Nearly 180 patients have been exposed to a drug-resistant "superbug" at UCLA's Ronald Reagan Medical Center. The outbreak has caused panic among the people of LA, especially since two of the seven patients infected have died.
UCLA, on 19 February, had released a statement officially stating that on the previous day they notified 179 patients that they may have been exposed to the carbapenem-resistant enterobacteriaceae (CRE) bacteria during an endoscopic procedure to diagnose and treat diseases of the liver, bile ducts and pancreas. Only those patients that underwent the procedures from 3 October to 28 January are at risk.
The hospital had discovered the outbreak in January while conducting tests on a patient, and has since been performing more stringent decontamination process that exceeds both the manufacturer's standards and national guidelines. The two scopes involved with the infection were also immediately removed.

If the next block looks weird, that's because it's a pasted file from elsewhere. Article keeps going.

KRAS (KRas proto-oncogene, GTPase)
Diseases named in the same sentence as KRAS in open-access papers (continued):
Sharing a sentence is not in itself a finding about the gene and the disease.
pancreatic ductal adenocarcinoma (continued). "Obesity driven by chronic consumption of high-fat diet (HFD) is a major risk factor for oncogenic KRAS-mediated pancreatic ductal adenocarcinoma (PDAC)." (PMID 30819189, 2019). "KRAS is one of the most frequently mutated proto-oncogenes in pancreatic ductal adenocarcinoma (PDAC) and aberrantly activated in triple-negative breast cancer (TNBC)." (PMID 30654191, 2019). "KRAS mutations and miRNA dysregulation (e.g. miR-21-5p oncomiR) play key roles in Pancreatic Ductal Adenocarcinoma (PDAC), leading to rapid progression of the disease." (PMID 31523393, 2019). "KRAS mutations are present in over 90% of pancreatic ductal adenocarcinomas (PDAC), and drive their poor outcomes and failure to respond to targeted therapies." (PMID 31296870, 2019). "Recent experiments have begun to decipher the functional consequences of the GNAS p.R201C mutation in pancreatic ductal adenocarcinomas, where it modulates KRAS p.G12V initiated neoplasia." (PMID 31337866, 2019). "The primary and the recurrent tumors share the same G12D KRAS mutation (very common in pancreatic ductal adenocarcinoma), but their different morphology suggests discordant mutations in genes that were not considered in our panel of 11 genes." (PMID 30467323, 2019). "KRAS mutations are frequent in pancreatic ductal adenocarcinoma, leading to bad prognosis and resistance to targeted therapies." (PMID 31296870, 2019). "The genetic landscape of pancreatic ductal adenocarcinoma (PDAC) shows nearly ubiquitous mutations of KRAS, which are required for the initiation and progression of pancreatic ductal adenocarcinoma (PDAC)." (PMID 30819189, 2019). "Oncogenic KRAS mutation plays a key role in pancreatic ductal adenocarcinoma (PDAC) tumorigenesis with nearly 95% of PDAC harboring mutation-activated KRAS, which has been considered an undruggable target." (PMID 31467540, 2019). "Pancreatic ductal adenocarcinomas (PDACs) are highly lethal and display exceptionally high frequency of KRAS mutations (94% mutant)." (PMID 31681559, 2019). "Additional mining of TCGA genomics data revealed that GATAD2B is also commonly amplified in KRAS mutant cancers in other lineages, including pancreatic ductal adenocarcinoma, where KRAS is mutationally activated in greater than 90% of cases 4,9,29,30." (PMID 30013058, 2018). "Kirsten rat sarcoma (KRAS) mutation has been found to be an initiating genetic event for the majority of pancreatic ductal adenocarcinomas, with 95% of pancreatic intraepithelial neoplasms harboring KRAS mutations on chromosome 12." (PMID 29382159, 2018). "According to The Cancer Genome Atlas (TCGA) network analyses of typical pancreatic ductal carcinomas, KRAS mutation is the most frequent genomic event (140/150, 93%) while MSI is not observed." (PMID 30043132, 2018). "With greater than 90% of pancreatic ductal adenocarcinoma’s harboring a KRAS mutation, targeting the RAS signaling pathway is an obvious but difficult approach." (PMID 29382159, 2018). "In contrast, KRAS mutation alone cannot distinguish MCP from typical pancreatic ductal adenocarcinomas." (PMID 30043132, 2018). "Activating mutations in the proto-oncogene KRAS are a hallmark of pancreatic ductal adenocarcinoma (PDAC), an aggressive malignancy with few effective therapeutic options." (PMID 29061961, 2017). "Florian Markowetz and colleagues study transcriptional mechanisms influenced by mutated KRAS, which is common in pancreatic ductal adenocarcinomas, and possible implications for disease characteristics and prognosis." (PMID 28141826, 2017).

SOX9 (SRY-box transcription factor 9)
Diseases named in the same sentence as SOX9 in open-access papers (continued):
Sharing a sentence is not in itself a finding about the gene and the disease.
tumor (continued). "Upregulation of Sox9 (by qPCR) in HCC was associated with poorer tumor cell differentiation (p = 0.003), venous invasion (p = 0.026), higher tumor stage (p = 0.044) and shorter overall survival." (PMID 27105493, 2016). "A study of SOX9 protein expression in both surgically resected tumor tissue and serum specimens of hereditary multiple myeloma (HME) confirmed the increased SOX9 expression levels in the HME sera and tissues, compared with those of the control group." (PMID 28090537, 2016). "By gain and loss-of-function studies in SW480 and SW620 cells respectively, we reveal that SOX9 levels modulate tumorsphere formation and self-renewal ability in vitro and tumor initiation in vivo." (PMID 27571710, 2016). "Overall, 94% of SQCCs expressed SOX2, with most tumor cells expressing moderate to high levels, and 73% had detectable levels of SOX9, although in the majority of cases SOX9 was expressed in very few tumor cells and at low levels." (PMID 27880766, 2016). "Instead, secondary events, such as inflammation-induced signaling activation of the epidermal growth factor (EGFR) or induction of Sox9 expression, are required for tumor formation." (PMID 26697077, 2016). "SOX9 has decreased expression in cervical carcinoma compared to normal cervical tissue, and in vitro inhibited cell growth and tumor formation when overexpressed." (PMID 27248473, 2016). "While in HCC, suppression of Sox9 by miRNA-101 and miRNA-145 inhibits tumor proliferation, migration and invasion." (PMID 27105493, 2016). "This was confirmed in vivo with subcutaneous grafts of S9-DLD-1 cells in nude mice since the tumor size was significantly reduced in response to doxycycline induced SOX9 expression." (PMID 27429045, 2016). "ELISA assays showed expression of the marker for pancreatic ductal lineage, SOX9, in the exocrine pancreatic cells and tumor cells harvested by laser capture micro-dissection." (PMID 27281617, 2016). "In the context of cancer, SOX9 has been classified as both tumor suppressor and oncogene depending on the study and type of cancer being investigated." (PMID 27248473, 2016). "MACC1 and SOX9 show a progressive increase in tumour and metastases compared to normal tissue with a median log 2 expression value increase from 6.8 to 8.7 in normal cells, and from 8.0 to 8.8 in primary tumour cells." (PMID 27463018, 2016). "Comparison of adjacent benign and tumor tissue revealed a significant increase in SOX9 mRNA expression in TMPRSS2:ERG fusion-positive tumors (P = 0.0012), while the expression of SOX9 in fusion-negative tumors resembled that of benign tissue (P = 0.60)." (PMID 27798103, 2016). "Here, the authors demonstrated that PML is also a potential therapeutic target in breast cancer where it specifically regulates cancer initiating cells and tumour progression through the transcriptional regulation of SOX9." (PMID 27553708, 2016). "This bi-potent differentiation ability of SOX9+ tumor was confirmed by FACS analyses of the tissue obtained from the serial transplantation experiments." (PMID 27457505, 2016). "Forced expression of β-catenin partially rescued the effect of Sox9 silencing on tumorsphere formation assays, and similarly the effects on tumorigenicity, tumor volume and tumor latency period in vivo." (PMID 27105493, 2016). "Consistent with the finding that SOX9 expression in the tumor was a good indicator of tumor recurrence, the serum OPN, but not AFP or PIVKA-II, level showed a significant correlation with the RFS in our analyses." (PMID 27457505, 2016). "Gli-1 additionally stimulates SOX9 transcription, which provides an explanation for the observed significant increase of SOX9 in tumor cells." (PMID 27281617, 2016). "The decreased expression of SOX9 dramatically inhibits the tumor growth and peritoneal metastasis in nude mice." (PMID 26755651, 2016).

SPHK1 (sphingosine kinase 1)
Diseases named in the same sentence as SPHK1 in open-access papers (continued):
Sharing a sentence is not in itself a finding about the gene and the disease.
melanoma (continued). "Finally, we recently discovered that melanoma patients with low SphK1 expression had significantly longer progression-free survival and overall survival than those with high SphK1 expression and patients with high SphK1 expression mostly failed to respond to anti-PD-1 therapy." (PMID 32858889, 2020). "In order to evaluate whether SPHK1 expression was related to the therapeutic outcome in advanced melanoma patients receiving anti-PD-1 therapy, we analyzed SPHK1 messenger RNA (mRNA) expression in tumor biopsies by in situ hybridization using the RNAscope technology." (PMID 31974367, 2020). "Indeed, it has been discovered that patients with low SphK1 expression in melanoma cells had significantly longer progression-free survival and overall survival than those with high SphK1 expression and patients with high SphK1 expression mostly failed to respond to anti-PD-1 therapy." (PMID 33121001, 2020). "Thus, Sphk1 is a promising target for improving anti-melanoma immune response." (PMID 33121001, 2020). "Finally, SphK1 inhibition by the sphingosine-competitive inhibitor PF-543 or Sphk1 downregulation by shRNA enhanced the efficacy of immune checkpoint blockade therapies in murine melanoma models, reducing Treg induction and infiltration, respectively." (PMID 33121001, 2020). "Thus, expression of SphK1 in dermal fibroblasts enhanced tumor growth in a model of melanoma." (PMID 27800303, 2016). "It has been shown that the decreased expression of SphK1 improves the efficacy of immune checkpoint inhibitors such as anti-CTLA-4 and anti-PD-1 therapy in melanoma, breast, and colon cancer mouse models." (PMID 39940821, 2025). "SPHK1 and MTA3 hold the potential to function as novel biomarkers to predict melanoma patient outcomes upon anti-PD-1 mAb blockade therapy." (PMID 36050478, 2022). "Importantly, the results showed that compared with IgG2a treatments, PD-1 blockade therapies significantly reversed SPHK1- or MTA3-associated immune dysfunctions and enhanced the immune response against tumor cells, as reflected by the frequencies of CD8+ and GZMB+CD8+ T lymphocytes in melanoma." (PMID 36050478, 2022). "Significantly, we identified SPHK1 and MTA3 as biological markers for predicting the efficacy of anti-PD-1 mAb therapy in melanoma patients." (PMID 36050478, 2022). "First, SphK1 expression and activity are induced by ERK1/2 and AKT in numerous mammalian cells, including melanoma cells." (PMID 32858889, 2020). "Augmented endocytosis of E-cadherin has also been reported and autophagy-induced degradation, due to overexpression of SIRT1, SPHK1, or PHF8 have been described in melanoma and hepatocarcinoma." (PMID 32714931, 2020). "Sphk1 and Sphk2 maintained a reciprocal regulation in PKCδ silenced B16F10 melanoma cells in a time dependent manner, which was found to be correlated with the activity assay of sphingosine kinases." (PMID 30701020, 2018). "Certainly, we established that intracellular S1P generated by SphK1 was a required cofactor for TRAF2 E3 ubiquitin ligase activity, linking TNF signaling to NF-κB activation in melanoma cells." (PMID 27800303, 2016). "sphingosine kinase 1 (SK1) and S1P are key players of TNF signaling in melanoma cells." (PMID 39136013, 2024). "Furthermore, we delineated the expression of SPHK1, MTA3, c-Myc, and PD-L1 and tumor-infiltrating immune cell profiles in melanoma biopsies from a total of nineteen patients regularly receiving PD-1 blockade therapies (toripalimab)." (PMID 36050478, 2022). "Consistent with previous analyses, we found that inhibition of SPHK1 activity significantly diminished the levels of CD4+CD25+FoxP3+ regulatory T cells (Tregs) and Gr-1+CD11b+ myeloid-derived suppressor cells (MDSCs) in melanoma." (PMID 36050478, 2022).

Amid the horrifying reports and rising fear, however, David Perlin, an infectious disease scientist and executive director of the Public Health Research Institute at Rutgers, told npr. "It's not something that is likely to spread around the community or is a cause for alarm".
Moreover, the CRE bacteria aren't a threat to most healthy people, according to infectious disease specialist and co-director of the Duke Infection Control Outreach Network, Dr. Deverick J. Studies show that quite a few people carry CRE bacteria in their intestines, unaware of their presence, as their immune system keeps the bugs in check, Anderson says.